Opportunity Zone Investments: How do they work?

    Posted by Jason Bush on June 5, 2019
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    One of the reasons real estate is an appealing option for many investors is the tax advantage it can offer over other investment forms. One method of capitalizing on the tax benefits is purchasing properties in Opportunity Zones. This is a newer investment form, having been created in the recent Tax Cuts and Jobs Act of December 2017, which means that many investors still have a lot of questions about how exactly Opportunity Zones work. 

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    I wrote a blog post back in October discussing some of the big picture components of Opportunity Zones including what the difference is between Opportunity Zones and Opportunity Funds and what the timeline is for capitalizing on these investments. In today's post, however, I want to help clarify the actual steps you need to take in order to take advantage of this investment vehicle. 

    Benefits of Opportunity Fund Investment: 
    • Gains can be deferred until the sale of the investment or until December 31, 2026, whichever comes first.
    • Ten percent of the capital gain can be excluded permanently if the OZ investment is held for five years. An additional five percent, for a total of 15%, can be excluded if the OZ investment is held for 7 years, or until December 31, 2026.
    • The entire gain from the sale of the OZ investment can be permanently excluded if the investment is held for 10 years.
    • Combination of incentives from State and local project incentives to offset project costs.
    How to Qualify an Opportunity Zone Investment: 

    The investment must be made into a Qualified Opportunity Fund (QOF). The process to become a QOF is a self-certification process which requires completing an IRS form. No IRS approval is required.

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    The QOF may be organized as a corporation or a partnership and must hold at least 90% of its assets in OZ property. Investment into a QOF must be made within 180 days of recognizing a capital gain, which is similar to the 1031 exchange reinvestment window.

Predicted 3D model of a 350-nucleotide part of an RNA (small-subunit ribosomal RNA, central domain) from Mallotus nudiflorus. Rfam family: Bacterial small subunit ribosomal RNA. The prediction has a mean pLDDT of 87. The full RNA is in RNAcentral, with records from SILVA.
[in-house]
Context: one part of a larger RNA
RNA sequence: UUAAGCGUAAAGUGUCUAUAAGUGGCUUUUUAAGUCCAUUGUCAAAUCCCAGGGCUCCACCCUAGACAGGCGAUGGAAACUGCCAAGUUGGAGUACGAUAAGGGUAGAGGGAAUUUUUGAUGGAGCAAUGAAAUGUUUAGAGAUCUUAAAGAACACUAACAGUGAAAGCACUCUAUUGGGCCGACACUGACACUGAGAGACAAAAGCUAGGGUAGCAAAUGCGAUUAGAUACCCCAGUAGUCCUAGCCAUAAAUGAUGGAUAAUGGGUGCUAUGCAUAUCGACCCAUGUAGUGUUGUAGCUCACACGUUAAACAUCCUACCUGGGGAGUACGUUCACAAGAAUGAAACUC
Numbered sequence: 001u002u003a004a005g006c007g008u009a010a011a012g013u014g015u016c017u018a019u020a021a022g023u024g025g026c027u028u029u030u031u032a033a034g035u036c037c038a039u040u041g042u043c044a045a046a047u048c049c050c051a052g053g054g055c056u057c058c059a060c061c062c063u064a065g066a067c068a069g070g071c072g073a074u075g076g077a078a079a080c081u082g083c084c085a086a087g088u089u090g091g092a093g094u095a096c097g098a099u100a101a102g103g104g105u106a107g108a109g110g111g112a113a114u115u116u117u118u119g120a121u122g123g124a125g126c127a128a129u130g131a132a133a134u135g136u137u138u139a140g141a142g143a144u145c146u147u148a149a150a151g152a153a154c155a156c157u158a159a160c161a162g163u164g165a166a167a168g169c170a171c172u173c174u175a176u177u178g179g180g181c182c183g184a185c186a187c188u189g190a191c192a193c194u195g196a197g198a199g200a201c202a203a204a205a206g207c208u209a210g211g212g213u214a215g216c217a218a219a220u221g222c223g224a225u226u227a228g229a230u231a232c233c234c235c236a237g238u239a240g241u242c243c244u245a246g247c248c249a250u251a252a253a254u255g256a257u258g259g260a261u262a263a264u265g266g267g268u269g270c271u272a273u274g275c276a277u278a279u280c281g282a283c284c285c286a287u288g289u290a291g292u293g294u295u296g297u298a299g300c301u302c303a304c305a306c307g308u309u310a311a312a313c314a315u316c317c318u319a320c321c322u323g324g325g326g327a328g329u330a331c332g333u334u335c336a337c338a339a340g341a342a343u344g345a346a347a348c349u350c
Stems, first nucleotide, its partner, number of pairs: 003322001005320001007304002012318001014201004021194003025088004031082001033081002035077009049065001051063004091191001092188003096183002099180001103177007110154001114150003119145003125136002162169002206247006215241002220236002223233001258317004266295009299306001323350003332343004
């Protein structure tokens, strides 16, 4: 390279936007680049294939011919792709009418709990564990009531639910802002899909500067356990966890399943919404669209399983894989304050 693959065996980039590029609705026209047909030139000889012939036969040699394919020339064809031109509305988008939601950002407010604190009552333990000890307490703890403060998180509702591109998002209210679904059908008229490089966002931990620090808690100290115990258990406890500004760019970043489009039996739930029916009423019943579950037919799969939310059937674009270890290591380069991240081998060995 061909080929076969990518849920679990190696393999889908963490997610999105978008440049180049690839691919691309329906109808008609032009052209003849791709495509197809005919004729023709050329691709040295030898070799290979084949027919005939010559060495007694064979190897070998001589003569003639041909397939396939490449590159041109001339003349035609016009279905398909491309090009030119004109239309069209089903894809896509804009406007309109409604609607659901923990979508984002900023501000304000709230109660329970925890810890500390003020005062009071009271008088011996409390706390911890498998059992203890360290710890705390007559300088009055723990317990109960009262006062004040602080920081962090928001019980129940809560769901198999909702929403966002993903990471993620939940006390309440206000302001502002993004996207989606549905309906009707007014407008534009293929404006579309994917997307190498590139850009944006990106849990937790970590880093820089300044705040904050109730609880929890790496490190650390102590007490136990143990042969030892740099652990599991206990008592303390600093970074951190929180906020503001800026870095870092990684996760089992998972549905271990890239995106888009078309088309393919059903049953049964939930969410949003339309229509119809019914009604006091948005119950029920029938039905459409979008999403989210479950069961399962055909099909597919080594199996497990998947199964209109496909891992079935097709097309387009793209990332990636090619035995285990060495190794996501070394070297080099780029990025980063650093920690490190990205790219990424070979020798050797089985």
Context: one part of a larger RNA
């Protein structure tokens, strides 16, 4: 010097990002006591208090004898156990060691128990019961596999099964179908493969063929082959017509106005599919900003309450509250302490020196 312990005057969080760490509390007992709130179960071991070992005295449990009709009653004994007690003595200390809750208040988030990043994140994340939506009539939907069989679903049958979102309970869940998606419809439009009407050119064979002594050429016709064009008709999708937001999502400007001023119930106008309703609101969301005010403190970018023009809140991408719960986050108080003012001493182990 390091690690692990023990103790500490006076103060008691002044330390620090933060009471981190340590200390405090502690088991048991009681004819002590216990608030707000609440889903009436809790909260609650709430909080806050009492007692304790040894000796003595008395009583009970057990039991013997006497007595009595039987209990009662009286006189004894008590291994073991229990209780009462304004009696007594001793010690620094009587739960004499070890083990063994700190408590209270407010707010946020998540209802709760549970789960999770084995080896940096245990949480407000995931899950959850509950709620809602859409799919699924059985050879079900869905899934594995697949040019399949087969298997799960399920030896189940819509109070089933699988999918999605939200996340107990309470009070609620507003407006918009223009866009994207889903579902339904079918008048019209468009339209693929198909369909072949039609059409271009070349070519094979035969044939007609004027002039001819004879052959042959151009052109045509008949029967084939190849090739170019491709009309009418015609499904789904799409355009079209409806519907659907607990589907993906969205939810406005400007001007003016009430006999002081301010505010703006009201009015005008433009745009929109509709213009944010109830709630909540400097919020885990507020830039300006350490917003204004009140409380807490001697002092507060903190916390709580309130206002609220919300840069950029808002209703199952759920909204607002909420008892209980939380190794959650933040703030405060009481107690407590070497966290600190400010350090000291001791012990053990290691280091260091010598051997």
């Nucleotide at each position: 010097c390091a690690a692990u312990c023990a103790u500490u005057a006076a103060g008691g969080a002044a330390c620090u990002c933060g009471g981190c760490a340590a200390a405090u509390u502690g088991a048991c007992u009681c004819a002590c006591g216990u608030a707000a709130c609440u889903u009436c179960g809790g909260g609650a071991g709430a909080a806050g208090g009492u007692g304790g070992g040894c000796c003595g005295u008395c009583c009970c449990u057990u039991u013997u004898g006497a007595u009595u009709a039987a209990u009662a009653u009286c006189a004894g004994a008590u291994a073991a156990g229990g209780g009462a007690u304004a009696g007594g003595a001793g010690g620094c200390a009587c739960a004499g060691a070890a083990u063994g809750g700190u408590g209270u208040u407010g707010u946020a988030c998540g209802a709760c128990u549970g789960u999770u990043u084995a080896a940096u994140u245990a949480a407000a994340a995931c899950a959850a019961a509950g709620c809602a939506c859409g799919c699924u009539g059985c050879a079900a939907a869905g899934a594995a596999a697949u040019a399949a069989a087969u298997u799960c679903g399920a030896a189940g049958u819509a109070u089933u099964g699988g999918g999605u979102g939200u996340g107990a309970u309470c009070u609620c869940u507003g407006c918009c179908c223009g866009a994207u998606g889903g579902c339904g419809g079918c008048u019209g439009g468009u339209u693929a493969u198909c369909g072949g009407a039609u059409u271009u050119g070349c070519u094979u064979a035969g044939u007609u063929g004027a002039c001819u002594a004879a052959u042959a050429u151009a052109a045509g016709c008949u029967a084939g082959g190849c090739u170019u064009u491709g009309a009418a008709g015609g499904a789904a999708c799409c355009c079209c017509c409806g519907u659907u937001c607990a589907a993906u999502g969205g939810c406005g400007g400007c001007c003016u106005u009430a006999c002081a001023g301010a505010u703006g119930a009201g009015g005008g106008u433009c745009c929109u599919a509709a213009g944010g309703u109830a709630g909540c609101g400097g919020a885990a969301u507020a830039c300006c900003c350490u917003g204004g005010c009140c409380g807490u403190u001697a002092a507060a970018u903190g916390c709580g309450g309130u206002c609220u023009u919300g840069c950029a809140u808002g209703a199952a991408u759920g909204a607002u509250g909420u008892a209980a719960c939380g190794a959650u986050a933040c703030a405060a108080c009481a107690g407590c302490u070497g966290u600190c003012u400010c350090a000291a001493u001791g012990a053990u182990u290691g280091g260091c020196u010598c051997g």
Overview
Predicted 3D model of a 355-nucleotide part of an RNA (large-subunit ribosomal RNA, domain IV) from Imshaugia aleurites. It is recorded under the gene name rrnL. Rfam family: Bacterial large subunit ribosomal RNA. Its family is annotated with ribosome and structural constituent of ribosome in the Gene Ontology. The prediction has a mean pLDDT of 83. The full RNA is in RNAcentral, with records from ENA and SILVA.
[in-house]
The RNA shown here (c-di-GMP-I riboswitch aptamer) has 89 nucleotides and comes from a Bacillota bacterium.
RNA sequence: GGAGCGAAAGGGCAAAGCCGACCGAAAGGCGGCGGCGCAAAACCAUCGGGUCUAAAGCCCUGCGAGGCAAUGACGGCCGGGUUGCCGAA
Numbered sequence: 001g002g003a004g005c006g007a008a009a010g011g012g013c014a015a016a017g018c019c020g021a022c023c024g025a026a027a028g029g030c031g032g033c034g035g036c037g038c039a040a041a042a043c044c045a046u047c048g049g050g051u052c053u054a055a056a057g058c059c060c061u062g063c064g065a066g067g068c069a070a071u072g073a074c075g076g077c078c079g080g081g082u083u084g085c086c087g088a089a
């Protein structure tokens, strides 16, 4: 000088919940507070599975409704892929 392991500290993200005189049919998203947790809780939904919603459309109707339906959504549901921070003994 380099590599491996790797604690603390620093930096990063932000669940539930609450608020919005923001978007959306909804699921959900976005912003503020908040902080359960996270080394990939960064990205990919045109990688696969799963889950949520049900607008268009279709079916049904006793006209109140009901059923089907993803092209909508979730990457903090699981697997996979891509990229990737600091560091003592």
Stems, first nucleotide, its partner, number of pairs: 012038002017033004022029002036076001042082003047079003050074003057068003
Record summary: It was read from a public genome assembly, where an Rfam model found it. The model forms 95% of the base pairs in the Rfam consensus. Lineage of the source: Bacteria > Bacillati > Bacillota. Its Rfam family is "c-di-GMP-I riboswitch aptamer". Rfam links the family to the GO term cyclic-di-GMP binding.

Opportunity Zone Process: 
    • Single Tier Purchase: 
      • Investor sells property for gain 
      • The gain flows into the investor's original company 
      • Investor creates a QAF and the gain from the sale flows into this new LLC 
      • The QAF can then use the gains to purchase an Opportunity Zone property 
      • See Figure 1 
    • Double Tier Purchase: 
      • Alternatively, a QAF can partner with other investors in an Opportunity Zone Partnership or Joint Venture 
      • After the gains flow into the newly created QAF, an Opportunity Zone Partnership can be created 
      • The gains in the QAF can be combined with those of other QAFs 
      • The combined gains can then be used to purchase a property within an Opportunity Zone 
      • See Figure 2   

     

    Unsure whether investing in an Opportunity Fund makes sense for you? We recommend teaming up with a tax professional as well as a broker to make sure you are navigating this new investment vehicle correctly and capitalizing on all the potential tax benefits available to you! 

     

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    Jason Bush

    Written by Jason Bush

    Jason joined Linville Team Partners in May of 2018 as a Broker Associate, bringing with him a rich background in finance, insurance, consulting, public sector, non-profit, real estate and civil engineering. Jason has focused on building trusted partnerships and strong relationships; skills that are at the heart of his success in the areas of selling & leasing, mergers & acquisitions, business development, strategic planning, structured finance, corporate strategy, negotiations, and contract administration.

    In tax benefits, opportunity zone